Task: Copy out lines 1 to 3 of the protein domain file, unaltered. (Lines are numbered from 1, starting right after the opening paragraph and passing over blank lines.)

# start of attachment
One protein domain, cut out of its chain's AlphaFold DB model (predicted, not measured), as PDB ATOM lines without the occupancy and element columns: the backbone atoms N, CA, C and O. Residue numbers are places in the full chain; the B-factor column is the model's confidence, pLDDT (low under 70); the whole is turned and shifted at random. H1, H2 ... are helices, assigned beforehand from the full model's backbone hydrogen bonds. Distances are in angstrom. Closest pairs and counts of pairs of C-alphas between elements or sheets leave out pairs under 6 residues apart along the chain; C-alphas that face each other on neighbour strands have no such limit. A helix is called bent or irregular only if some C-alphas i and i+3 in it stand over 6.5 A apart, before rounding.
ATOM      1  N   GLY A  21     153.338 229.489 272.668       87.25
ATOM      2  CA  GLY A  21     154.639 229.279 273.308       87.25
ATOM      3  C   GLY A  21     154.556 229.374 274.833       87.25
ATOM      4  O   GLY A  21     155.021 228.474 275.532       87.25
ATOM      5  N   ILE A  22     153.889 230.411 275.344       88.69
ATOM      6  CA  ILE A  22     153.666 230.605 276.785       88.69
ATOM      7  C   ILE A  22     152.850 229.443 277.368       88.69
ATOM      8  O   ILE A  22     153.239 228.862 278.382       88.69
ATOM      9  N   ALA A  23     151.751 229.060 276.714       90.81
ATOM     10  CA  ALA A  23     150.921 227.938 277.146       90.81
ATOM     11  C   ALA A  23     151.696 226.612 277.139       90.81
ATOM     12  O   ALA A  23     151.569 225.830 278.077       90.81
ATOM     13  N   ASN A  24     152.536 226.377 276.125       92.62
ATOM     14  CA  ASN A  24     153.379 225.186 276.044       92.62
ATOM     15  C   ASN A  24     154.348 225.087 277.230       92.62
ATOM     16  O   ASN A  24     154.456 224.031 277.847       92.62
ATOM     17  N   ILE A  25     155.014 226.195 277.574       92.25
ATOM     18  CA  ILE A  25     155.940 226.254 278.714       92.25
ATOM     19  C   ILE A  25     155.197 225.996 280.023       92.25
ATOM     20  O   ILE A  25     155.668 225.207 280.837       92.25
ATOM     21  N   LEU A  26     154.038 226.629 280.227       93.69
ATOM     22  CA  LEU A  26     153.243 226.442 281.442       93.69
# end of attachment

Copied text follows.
ATOM      1  N   GLY A  21     153.338 229.489 272.668       87.25
ATOM      2  CA  GLY A  21     154.639 229.279 273.308       87.25
ATOM      3  C   GLY A  21     154.556 229.374 274.833       87.25